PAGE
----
|Poster:||dead-head_Monte||Date:||Feb 10, 2012 10:07am|
|Forum:||occupywallstreet||Subject:||Mortgage Deal - another handout-giveaway for Banksters!|
Occupy Wall Street needs to know about this!
Yves Smith was interviewed on the Democracynow newshour program today, on the War and Peace Report. She is a financial analyst who runs the popular finance blog, "Naked Capitalism." Smith is the author of the book, ECONned: How Unenlightened Self Interest Undermined Democracy and Corrupted Capitalism.• 50-State, $25 Billion Mortgage Settlement:
• Relief for Struggling Homeowners? - OR - Bailout for Big Banks?
YVES SMITH: "The real problem is that this deal is just not going to give that much relief. The mortgages are underwater — in the U.S., $700 billion. Even the most generous estimate of how much relief that this deal will provide is $35 billion to $40 billion. I mean, that just isn’t that much. And the notion that homeowners who were foreclosed on are going to get a $1,500 to $2,000 check, I mean, we’ve just basically said the price of fraud is $1,500 to $2,000."
JUAN GONZALEZ: Well, that’s what I wanted to ask you about, this whole idea that these 750,000 people who lost their homes, and through processes that clearly now were fraudulent, in terms of the robo-signing that we’ve had the judge from Brooklyn here talk about several times, that basically now these banks and their companies that participated in this massive fraud, in terms of signing these documents, are now off the hook.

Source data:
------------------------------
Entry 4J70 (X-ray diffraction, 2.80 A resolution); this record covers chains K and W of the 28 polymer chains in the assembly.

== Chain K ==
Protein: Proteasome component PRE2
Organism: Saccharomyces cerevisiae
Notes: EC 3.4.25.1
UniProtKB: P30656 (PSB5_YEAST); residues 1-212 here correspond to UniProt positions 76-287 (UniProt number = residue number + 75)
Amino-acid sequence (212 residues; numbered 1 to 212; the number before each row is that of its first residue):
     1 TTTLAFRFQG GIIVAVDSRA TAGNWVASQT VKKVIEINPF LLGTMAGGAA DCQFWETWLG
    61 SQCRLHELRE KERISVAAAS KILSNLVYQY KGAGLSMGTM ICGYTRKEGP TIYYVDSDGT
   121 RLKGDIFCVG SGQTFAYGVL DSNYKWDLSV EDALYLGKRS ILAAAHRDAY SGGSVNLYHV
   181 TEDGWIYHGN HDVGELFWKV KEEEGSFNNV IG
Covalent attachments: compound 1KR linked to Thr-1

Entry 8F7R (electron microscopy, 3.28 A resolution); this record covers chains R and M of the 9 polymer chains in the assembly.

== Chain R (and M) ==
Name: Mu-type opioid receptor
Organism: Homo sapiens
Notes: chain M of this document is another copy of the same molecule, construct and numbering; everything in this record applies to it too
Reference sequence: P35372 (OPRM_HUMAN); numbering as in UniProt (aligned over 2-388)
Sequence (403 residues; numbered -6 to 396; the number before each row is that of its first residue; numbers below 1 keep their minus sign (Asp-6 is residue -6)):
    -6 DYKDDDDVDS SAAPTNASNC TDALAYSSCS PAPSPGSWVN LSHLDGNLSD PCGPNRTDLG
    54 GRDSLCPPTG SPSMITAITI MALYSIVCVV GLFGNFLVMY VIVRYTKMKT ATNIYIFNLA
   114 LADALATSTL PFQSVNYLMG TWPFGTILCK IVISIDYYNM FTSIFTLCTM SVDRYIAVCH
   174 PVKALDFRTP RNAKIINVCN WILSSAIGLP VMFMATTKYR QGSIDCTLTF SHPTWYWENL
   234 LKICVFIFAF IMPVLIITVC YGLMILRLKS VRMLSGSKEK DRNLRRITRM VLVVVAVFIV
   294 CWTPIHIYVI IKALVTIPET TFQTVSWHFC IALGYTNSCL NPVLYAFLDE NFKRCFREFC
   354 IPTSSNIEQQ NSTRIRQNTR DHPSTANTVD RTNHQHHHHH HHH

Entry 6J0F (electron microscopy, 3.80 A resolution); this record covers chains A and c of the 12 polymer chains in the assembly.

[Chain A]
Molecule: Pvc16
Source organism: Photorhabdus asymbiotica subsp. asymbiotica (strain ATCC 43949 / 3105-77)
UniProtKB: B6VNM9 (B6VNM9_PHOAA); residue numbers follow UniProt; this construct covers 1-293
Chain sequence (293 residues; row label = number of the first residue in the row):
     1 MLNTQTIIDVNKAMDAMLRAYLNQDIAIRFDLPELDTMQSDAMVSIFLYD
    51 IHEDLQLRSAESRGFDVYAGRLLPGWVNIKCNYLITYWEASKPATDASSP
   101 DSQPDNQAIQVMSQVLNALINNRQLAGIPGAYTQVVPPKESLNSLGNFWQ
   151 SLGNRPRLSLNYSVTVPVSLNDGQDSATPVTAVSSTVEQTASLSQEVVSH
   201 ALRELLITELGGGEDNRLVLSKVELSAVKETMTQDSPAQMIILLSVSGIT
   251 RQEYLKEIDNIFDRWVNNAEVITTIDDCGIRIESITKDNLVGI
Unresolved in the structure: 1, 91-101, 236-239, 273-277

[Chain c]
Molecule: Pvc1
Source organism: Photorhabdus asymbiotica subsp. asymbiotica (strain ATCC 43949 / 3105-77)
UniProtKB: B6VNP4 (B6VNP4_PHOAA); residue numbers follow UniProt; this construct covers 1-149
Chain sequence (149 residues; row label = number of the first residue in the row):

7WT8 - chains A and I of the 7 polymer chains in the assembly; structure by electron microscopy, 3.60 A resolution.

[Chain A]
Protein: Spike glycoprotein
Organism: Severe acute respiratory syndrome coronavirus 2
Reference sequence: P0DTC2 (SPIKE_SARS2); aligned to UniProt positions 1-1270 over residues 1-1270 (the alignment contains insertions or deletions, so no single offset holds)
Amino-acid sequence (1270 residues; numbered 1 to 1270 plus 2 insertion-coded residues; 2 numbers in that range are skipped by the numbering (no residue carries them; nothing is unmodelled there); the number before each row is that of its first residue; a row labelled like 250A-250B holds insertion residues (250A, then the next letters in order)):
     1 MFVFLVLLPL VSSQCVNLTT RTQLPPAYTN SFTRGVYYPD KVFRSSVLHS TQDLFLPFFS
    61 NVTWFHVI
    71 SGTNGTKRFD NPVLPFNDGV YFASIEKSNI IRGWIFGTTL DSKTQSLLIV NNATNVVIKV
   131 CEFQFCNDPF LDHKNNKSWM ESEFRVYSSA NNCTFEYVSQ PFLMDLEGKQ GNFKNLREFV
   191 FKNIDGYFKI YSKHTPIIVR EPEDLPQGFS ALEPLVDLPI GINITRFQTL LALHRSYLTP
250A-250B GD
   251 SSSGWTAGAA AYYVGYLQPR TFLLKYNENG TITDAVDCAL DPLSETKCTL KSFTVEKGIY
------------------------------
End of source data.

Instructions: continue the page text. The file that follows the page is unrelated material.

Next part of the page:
YVES SMITH: Well, it’s even worse than that. I mean, [U.S. Attorney General] Holder sort of alluded to it: he said that the servicers actually drove foreclosures. And that’s an astonishing admission. And it’s actually true, that there’s plenty of evidence that it isn’t just the paper — you know, the banks keep loving to talk about the paperwork. It’s the fact that the banks often charge abusive and impermissible fees. You know, there was a story by Gretchen Morgenson about a fellow who first got on this trail in the mid-'90s, a fairly — a man from a fairly wealthy family, who discovered that the banks had — when he tried to pay off a mortgage, there were $18,000 in — where they said he had paid light or he had made all the payments on time, and even he couldn't win in court, because just the evidentiary burden — you know, getting the banks to even produce the records is quite difficult. So, there’s a whole 'nother layer of the story that this is papering over, about the banks' abusive practices and how they charge borrowers.
AMY GOODMAN: Well, you basically say the banks are getting parking tickets for felony offenses.
YVES SMITH: That’s about right.